Clients frequently ask me what effect repealing the Affordable Care Act (ACA) will have on Medicaid. The answer depends on which version you read (the two leading contenders: House Speaker Paul Ryan’s plan or Health and Human Secretary Tom Price’s).

Most of the proposals have one element in common: a conversion to Medicaid block grants.

What does this mean?

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AdobeStock_97517221-300x200Connecticut’s protections against elder abuse have recently become stronger than ever. As an elder advocate, this makes me proud.

In our profession, we hear stories all the time like this one, told to me recently by a client of our firm:

My mother’s caregiver was only too happy to make trips to the local supermarket to pick up groceries anytime Mom was out of something. No milk? No problem. Running low on fruit? I’ll run right out and get some. Continue reading

 AdobeStock_86207800-300x158Note: For additional information on conservatorship, please read our introductory post, What Is a Conservatorship? and the follow up, Applying for Conservatorship in Connecticut.

Deciding to conserve a loved one is a complex and sometimes painful process. You want the best care and quality of life for the people you love, but it can be daunting to consider the intervention and support of external parties.

Because application for conservatorship requires the involvement of the court, it’s important to understand how the court evaluates your loved one’s situation and capacity as well as what means you have to appeal the decision the court makes.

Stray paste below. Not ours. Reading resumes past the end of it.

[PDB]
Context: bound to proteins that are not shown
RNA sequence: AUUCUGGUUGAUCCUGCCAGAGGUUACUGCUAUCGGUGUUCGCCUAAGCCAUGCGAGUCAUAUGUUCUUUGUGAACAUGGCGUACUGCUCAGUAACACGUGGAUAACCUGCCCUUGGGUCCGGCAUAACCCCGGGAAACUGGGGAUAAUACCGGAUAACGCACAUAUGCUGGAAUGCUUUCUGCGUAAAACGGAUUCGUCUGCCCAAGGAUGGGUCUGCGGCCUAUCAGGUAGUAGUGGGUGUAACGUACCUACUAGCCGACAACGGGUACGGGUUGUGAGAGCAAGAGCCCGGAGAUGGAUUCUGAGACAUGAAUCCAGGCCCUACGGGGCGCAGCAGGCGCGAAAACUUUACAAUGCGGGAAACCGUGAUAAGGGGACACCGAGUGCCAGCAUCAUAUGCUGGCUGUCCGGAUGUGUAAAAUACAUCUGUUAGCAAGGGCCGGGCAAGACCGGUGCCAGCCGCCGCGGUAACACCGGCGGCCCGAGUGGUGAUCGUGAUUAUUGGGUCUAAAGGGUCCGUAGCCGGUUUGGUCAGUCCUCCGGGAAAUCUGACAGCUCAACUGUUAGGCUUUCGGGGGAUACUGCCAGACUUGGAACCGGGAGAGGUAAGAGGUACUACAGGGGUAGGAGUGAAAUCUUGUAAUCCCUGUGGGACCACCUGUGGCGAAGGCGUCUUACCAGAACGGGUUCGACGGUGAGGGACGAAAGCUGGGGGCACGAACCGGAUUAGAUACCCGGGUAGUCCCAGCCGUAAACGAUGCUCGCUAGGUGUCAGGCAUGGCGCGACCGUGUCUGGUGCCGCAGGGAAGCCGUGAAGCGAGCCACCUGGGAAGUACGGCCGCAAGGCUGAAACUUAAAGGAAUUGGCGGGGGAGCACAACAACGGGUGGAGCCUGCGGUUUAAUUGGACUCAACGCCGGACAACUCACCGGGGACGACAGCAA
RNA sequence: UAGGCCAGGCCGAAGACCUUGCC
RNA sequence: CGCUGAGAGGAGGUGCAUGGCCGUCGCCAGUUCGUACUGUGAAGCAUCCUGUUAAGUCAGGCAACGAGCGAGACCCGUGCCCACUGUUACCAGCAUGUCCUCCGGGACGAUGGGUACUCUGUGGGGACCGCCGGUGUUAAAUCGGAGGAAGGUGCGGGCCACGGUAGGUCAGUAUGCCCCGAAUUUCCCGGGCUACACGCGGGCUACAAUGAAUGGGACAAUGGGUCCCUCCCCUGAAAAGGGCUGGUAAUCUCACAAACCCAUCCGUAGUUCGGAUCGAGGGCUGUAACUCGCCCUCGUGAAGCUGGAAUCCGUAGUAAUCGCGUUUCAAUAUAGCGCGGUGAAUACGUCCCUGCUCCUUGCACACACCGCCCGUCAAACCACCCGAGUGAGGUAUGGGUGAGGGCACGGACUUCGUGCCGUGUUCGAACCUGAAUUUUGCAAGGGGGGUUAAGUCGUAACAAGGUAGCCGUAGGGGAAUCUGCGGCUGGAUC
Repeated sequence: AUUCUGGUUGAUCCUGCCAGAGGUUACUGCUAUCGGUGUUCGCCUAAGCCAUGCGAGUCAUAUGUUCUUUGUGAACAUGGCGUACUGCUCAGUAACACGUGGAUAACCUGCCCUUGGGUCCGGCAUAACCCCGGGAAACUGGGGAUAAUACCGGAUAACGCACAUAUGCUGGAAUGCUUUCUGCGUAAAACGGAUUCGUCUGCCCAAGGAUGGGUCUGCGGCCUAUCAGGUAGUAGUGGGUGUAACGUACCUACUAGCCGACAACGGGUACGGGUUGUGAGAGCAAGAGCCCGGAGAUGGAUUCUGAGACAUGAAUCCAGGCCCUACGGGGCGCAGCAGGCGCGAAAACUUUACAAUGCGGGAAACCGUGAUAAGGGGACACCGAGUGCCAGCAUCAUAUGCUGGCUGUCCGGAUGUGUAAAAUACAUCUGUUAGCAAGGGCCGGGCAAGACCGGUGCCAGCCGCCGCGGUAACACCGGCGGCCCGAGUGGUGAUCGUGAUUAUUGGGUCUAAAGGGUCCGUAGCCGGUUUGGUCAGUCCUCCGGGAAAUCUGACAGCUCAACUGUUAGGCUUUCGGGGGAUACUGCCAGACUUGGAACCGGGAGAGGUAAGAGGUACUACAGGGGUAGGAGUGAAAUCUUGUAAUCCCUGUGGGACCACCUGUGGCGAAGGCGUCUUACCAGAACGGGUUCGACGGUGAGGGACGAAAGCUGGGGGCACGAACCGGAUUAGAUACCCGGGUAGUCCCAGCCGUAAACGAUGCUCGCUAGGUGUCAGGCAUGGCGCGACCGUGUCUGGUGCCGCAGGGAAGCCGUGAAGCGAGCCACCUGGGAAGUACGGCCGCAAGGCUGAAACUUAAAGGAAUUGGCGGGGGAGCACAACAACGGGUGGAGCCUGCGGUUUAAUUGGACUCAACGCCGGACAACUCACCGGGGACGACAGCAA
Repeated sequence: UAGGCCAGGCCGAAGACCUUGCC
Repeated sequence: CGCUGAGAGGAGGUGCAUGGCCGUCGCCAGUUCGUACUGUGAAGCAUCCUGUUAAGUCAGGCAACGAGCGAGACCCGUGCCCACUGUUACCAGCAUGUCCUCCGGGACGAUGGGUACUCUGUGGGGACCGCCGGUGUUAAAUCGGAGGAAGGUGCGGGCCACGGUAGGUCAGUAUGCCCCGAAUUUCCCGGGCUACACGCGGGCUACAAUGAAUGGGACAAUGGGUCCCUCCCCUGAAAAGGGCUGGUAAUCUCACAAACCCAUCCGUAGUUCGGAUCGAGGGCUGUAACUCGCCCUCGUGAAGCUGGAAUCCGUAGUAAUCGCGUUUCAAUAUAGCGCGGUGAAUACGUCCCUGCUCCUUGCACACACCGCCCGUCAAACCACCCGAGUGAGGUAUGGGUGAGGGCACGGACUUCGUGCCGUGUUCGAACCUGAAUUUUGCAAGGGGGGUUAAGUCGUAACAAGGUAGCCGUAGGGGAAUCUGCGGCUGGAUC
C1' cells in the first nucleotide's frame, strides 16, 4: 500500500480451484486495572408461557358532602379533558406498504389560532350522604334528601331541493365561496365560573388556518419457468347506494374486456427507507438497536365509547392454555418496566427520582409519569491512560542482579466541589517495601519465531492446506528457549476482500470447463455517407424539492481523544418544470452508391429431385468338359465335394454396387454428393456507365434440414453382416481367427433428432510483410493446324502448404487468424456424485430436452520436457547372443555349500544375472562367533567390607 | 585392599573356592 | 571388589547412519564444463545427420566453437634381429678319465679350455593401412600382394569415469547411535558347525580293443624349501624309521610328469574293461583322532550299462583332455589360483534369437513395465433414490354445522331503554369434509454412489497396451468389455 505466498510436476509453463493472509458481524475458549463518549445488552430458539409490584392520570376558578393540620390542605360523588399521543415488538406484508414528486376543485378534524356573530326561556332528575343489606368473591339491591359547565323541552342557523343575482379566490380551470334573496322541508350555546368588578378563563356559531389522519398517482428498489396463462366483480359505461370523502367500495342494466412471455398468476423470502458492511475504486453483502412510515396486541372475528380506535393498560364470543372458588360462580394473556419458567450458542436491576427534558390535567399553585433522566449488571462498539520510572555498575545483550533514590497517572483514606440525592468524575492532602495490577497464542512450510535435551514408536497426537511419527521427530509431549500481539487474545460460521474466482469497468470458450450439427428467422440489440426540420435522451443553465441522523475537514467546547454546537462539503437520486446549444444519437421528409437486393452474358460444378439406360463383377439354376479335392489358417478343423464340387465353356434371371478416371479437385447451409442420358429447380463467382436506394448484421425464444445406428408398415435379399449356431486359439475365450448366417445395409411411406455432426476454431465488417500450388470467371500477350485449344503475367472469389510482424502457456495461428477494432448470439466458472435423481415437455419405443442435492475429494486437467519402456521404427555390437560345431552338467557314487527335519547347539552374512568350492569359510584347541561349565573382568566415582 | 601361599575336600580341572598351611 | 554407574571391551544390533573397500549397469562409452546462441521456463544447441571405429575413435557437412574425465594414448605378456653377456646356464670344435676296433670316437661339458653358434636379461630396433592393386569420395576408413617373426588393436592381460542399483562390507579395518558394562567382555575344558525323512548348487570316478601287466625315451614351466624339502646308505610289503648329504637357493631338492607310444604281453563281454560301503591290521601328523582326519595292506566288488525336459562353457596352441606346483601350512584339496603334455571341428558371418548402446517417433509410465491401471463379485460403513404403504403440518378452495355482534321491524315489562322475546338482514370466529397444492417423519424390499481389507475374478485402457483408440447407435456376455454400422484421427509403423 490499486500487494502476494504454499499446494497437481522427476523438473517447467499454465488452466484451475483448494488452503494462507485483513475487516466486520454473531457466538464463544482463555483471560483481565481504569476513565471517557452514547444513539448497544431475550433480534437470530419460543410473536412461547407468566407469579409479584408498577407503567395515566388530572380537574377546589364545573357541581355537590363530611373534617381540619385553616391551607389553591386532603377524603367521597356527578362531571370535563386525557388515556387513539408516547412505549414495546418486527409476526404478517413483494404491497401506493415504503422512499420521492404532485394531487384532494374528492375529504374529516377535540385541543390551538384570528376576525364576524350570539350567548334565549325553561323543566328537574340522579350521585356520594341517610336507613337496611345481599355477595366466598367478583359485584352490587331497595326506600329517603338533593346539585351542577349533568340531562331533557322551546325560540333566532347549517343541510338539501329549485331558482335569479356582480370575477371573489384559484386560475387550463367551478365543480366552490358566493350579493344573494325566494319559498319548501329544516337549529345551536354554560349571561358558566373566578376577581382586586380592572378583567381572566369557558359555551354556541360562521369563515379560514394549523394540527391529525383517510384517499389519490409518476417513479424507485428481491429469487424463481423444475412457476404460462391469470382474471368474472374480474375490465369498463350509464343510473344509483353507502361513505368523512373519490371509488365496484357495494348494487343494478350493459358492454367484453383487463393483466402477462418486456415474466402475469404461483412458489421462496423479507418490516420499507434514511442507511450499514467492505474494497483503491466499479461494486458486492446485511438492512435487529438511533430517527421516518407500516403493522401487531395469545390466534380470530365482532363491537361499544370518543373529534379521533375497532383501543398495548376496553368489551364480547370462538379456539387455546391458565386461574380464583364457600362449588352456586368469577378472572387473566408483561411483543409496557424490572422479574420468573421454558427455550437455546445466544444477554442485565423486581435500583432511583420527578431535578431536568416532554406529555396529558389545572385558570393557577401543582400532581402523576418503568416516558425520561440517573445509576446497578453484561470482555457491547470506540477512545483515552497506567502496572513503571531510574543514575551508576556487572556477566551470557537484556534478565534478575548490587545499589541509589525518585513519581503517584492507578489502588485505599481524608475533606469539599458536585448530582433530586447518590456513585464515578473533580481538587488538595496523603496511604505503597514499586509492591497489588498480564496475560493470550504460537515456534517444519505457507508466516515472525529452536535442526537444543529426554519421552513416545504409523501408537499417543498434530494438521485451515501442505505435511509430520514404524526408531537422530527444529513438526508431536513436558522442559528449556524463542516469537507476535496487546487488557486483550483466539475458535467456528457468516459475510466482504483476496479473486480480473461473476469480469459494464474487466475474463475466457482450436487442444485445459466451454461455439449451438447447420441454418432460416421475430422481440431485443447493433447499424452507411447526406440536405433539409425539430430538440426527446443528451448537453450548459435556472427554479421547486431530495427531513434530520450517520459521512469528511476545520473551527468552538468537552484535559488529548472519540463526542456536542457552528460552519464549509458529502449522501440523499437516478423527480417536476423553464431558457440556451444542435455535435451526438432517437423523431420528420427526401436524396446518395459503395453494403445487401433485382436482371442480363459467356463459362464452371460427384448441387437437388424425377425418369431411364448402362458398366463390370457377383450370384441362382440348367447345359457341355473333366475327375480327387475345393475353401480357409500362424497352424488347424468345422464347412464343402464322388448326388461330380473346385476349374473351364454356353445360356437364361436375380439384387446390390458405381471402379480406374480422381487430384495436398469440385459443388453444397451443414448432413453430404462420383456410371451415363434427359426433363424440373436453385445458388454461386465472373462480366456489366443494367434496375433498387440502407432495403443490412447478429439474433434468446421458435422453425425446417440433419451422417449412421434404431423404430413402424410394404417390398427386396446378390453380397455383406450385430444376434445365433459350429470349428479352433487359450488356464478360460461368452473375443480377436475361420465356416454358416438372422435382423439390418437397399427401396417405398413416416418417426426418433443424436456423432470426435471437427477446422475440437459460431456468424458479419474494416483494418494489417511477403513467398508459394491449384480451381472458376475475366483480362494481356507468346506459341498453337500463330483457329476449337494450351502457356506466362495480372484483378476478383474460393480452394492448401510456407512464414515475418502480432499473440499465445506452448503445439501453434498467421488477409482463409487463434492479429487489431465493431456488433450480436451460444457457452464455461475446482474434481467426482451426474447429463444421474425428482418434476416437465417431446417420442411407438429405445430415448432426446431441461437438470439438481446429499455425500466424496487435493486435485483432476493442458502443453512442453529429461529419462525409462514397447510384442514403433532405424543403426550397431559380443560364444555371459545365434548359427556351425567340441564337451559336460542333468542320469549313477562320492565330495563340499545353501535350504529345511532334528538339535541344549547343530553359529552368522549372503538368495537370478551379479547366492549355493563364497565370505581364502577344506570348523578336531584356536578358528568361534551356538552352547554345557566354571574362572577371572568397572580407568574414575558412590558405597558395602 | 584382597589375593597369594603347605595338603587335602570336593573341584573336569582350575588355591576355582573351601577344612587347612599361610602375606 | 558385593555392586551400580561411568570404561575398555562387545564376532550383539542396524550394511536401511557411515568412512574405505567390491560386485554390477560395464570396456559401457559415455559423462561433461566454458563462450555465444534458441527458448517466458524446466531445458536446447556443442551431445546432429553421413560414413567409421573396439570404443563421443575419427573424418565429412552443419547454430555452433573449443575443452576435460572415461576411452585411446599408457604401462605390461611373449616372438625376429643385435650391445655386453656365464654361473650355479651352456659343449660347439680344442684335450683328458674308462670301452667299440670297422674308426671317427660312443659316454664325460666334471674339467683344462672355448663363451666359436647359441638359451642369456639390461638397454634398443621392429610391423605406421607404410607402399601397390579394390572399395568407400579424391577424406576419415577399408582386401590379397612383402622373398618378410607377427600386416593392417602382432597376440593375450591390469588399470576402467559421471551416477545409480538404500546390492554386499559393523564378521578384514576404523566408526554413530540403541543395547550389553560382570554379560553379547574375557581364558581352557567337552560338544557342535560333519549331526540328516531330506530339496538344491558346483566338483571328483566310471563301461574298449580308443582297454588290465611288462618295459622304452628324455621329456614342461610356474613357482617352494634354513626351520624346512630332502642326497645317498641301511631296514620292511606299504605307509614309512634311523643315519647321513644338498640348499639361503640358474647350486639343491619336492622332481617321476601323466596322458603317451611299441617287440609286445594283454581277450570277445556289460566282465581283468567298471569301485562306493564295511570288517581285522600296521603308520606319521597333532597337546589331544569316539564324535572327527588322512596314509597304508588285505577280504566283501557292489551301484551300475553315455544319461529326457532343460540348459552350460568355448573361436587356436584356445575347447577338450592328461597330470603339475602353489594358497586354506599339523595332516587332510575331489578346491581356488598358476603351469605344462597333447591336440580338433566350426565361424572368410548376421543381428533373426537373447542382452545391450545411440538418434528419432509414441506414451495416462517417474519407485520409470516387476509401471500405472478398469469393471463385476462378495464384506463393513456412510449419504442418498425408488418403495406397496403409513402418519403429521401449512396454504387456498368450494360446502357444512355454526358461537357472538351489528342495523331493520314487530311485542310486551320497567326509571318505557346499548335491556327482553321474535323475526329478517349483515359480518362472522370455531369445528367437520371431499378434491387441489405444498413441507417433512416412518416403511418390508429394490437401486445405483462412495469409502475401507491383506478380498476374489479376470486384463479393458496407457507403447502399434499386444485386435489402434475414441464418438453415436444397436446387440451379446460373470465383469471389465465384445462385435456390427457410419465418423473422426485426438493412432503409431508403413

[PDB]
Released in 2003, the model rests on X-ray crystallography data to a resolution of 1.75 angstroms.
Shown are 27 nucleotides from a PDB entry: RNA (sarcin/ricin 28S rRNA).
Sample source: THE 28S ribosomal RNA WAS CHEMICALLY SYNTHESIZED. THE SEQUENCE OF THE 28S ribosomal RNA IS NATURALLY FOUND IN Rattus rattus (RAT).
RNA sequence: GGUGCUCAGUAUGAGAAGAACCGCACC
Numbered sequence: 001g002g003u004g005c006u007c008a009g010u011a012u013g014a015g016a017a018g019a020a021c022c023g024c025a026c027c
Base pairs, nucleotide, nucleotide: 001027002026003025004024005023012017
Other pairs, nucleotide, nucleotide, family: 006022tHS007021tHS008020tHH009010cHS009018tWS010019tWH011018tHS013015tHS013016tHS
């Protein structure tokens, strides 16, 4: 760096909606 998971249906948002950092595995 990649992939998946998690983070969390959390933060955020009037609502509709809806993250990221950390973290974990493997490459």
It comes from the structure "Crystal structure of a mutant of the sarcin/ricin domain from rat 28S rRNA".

grandfather-on-the-porch-519288-mMany people believe that assisted living in Connecticut is out of reach for the average older adult, financially speaking, especially since our state is even pricier than other nearby states. But here’s some good news: the State of Connecticut supports several assisted living programs for individuals and couples with modest means.

According to the Department of Social Services’ website: “Assisted living bridges the gap between independent living and nursing homes. Assisted living is designed for people who want to live in a community setting and who need help with activities of daily living (ADLs), but who do not need as much care as they would receive at a nursing home.”

Why does the state want to help you stay out of a nursing home? Continue reading

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 Note: For introductory information on conservatorship, please read our initial post, What Is a Conservatorship?

While all of us wish that our loved ones might remain indefinitely self-sufficient and be able to live their lives with dignity, many of us will face the difficult situation of a loved one who is no longer able to care for his or herself.

The cause of such incapacity may be an illness or accident. It might be dementia or simply the decline of old age. You may find, one day, that your loved one is inconsistent about physical hygiene, unable to manage household finances, or making unwise decisions. If you see such signs, you may need to carefully consider the option of conservatorship.